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    Pay Attention to your Surroundings this Festive Season!

    JN Bank

    It’s supposed to be the most wonderful time of the year, but it’s also a time when criminals are most active.

    Security experts are, therefore, warning Jamaicans to be cautious when they are conducting business and traversing public places during the festive season.

    Hopeton Thomas, security manager at JN Bank, advises that persons should be aware of their surroundings at all times.

    “Put yourself in a position where it’s difficult to surprise you,” he advised.  “This is one of the most important things you can do, to ensure your personal safety, particularly, when you are making cash transactions,” he advised.

    Mr Thomas also cautions persons to be aware of “shoulder surfing,”’ when standing in line in crowded supermarkets and stores.

    “Shoulder surfers are people who will get access to your personal information, such as your PINs and passwords, by looking over your shoulder while standing behind you in a line. Therefore, I always advise persons, do not access your online banking information on your phone, or any other electronic device openly,” he stated.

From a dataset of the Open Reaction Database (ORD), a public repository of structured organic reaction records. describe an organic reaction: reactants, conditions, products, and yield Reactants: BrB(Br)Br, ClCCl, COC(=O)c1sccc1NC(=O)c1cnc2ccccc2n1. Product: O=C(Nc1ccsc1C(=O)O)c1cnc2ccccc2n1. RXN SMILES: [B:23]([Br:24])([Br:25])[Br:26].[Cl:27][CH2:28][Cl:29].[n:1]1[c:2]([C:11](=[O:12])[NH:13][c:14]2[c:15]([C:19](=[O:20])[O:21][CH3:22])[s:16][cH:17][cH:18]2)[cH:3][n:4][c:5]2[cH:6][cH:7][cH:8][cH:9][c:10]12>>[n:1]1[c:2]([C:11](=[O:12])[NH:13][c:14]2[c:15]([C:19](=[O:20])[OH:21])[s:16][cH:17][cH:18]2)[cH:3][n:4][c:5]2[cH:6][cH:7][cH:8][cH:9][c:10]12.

“Therefore, when you’re in the supermarket, or anywhere else, if you must transfer money or check your balances, do so in a secured spot prior to joining the line. In addition, always protect your PIN by covering the keypad, as you complete your transaction.”

    In addition, Mr Thomas cautions shoppers that as they traverse the streets, they should be aware of bike robbers, who frequent several hotspots throughout the Corporate Area.

    In what he describes as a growing trend, Mr Thomas explained that robbers on motorcycles are deliberately crashing their bikes into motor cars and pedestrians in an attempt rob them.

    “Keep your valuables, such as your handbags, on the side away from traffic. And, if you must speak on your cell phone while on the street, keep the phone away from traffic.”

    Security expert, Robert Finzi-Smith, further advised shoppers to avoid leaving valuable items on their car seats, or areas inside the car where they are visible to passers-by.

    “Also, when shopping, use your debit and credit card where possible, so as to avoid walking around with lots of cash. If you must use cash, separate your money early, so that you are not forced to be counting money in full view of everyone,” he advised.

    Mr Finzi-Smith provided additional counsel for persons using ATMs, noting that they should always observe their surroundings prior to using the machine.  

    “If the machine is obstructed from view or poorly lit, visit another ATM. Lock the door and always shield the screen and keyboard, so that anyone waiting to use the ATM cannot see as you enter your PIN, or transaction amount,” he advised.

    He noted that persons should also secure their cash and card before exiting the ATM.

    “You would be surprised to know that there are still persons who count their cash after they move away from the ATM, and are in full view of everyone waiting outside. That is a no-no,” he warned.